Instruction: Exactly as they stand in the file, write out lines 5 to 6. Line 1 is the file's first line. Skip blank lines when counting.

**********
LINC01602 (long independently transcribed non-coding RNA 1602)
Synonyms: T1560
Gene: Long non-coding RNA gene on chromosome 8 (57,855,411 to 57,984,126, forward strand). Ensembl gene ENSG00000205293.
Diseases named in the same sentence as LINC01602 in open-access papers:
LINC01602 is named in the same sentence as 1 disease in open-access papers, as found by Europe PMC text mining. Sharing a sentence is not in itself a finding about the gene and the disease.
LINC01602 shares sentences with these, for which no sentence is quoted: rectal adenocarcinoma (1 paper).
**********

LINC01602 is named in the same sentence as 1 disease in open-access papers, as found by Europe PMC text mining. Sharing a sentence is not in itself a finding about the gene and the disease.
LINC01602 shares sentences with these, for which no sentence is quoted: rectal adenocarcinoma (1 paper).